“The key catalyst is the outcome of the National Comprehensive Cancer Network NCCN) meeting of end of August, where it will be determined if the IPD technology is included in cancer treatment guidelines,” Power said.
“A positive result here will increase the rate of adoption.”
The sleep-related diagnostics device company saw its share price rally 10% on Tuesday after it announced record Q4 FY22 results.
SOM achieved record quarterly revenue of $21.3 million for the quarter, up 32% on previous corresponding period (pcp). On an underlying basis, when excluding Q4 FY21 Covid-19 related HIC allowance, Q4 FY22 was up 36% (+37% in constant currency) versus pcp.
Full year unaudited revenue was $72.6 million, up 16% (+17% in constant currency) versus pcp and above guidance of +15% growth for FY22.
Heavily shorted medical device company provided a positive trading update with revenue for FY22 expected to be $120.3m — 17% higher than the previous financial year.
Power said the results beat expectations and has raised confidence the company has transitioned smoothly to a new sales model.
He said said operationally many of the health companies are doing very well but the rotation out of growth to value stocks has seen them out of favour.
“We are looking now for the market to get in behind them after being not interested in six to nine months,” he said. “But we are starting to see the market take a bit more confidence in these companies.”
Power said it is worth noting Amazaon’s $4 billion bid to buy the primary care organisation One Medical in the US in a growing list of the tech giant’s making a play on the healthcare sector.
“Amazon is increasingly getting itself into healthcare and have strong links into pharmacy already but this is getting into the GP market which is very interesting,” Power said.
“Some of the big conglomerates are also splitting into more focused components so GE for example is splitting into healthcare, energy and aviation so they can be more targeted which is an interesting thematic.”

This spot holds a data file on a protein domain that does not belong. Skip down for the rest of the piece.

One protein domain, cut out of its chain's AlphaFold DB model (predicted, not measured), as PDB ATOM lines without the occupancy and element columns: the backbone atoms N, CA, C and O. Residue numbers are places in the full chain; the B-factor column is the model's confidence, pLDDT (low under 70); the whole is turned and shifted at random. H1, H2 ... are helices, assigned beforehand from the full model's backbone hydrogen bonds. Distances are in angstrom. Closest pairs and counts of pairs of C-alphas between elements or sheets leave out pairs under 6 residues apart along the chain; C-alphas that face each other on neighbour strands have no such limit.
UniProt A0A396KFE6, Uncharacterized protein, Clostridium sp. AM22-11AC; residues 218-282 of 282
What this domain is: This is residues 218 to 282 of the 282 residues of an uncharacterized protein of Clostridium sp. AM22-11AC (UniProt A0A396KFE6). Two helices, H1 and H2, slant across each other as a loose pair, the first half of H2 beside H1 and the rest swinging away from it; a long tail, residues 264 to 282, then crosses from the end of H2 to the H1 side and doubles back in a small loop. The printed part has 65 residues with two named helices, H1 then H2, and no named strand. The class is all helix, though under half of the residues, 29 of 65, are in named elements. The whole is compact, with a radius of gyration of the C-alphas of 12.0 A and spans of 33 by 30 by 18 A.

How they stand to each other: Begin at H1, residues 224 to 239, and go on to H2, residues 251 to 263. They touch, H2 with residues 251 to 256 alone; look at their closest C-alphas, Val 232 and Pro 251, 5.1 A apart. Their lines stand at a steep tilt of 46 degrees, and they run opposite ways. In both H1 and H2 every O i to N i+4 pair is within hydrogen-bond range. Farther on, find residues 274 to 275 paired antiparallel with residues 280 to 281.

US multinational conglomerate 3M Co has also announced plans to spin off its multibillion-dollar healthcare operations.
Power said these big companies are trying to make the best returns out of a more focused business, which is a change from 10-15 years ago.
“It was all about putting businesses together and big conglomerates grew but now that’s starting to unravel,” he said.
“But the IBM, Google, Amazons are trying to muscle in on healthcare which is ongoing.”
Power said the repercussions for Australia is that it’s becoming more difficult for smaller, independent operators to survive.
He said the healthcare sector is also having to become more efficient with themes such as hospitals without walls to monitor conditions remotely and better use of resources happening at an increasingly faster rate.
Medical supplies distributor EBOS Healthcare (ASX:EBO) is Power’s stock of the week.
According to its website, for more than 95 years EBOS has been supplying medical organisations including doctors’ surgeries and hospitals with products from around the world.
Power said the biggest part of their business is as a pharmaceutical wholesaler and major supplier to companies like Chemist Warehouse and Terry White.
“They also have an animal health business and medical device business,” Power said.
He said EBOS has a strong history of delivering strong earnings and dividend growth for shareholders and despite volatility its share price has remained fairly stable.
“We are confident they will deliver a good set of numbers at the August result,” Power said.
The views, information, or opinions expressed in the interview in this article are solely those of the interviewee and do not represent the views of Stockhead. Stockhead has not provided, endorsed or otherwise assumed responsibility for any financialproduct advice contained in this article.